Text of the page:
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Tax News: Trump’s New Tax Reform

Tax Changes Via The Trump Admin

Many people are concerned how the new tax reform will affect their taxes. Yet, for the uninitiated, reading through legal documents to understand the new tax laws can be difficult. To help you better understand, AA Tax and Accounting Services has sorted through the tax reform and compiled it in a way to make it more understandable.

Tax Changes For Individual Filers

The majority of the tax changes were directed at individual filers, though they will only last until 2025. The first major change was the individual filers rates as shown below.

Income Bracket

Single Filers

Married, Filing Jointly

10% (remained the same)

$0 – $9,525

$0 – $19,050

12% (down from 15%)

$9,526 – $38,700

$19,051 – $77,400

22% (down from 25%)

$38,701 – $82,500

$77,401 – $165,000

24% (down from 28%)

$82,501 – $157,500

$165,001 – $315,000

32% (down from 33%)

$157,501 – $200,000

$315,001 – $400,000

35% (remained the same)

$200,001 – $500,000

$400,001 – $600,000

37% (down from 39.6%)

$500,001 or more

$600,001 or more

You should also be aware of many other important tax law changes:

  • Personal exemption – There is no more personal exemption for single filers or married joint filers.
  • Standard deduction – The standard deduction has almost doubled, going from $6,350 to the now $12,000 for single filers. Married couples who file jointly have had their standard deduction go from $12,700 to the present $24,000.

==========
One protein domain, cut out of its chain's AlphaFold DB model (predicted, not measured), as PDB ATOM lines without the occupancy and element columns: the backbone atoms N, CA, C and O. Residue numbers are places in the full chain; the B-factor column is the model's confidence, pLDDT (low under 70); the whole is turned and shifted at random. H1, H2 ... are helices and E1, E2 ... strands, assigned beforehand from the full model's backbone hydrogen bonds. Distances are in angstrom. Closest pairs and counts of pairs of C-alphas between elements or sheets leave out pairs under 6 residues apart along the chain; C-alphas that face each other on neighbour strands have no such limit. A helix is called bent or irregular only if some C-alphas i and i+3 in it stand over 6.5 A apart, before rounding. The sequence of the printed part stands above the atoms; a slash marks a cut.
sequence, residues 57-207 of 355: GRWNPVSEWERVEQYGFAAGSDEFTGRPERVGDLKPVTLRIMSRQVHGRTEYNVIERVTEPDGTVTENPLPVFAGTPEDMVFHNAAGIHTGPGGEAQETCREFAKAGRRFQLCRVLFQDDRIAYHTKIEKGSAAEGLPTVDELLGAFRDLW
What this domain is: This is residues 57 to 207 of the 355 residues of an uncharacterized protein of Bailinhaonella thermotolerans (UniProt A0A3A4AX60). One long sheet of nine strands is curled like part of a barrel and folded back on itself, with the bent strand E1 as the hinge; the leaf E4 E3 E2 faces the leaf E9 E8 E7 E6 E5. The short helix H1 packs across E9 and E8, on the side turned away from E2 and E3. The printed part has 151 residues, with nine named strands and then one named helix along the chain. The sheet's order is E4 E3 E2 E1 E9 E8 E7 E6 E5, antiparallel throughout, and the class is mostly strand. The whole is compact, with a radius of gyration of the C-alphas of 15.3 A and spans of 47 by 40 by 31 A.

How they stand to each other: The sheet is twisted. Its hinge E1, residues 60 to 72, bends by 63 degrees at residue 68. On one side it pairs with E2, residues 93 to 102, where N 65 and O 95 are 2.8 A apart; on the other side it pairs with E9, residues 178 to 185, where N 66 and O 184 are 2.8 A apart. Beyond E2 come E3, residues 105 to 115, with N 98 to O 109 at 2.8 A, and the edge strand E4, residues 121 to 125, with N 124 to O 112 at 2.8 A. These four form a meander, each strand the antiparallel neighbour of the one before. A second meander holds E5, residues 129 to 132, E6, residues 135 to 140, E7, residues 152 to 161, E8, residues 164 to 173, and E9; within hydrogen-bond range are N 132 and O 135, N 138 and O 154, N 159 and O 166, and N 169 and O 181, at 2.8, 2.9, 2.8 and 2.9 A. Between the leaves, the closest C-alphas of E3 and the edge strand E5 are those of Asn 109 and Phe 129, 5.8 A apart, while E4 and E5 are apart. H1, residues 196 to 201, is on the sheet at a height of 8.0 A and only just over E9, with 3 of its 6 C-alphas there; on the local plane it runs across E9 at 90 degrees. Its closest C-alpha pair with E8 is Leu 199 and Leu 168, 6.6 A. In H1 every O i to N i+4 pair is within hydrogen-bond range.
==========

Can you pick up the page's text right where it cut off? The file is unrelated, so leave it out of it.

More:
• Child tax credit – Credit now gives filers $2,000 per child under 17 years old.
  • Non-child dependent credit – Parent can temporarily take a $500 credit for each and every non-child dependent they are financially supporting.
  • Cap on local and state tax deduction – The new deduction cap is now $10,000. The deduction will remain the same if you want to itemize.
  • Estate tax – Almost all estates are now exempted from the estate tax. Those who will still have to pay are those who inherit $5.49 million for individuals and $10.98 million for couples.
  • Alternative minimum tax – The income exemption rates for the alternative minimum tax has been raised and now single filers can exempt $70,300 and married filers can exempt $109,400.
  • Health insurance penalty – There is now no penalty for not having health insurance.
  • Mortgage interest deduction – With a new mortgage on your first or second home, you can only deduct the interest up to $750,000.
  • Inflation adjustments – Inflation will be measured more slowly, which will make your deductions worth somewhat less.

Tax Changes For Businesses And Corporations

The new tax reform has also changed things when it comes to business and corporate taxes. Below is a short overview of what has been changed.

  • Corporate tax rate – The corporate rate has gone from multiple income brackets to just one. All corporations will be taxed 21% of their taxable corporate income.
  • Pass-through business tax lowered – Will now require owners, partners, shareholders of LLCs, S-corporations, and partnerships to pay taxes on 20% of their income.
  • Pass-through business tax break – If the partner or owner of a business also draws a salary from their business, that income will be subject to task.
  • U.S. multinational taxes – U.S. companies who earn overseas will now be required to pay taxes on their taxable corporate income whether they bring the profits home or not. The tax reform requires corporate businesses pay 15.5% on their cash assets and 8% on their non-cash assets.

These changes can be complicated. If you want to be sure you have everything in order when it comes to your taxes, feel free to contact us today and set an appointment. Our accountant can walk you through the tax changes which apply to you so that you can feel comfortable when filing your taxes.

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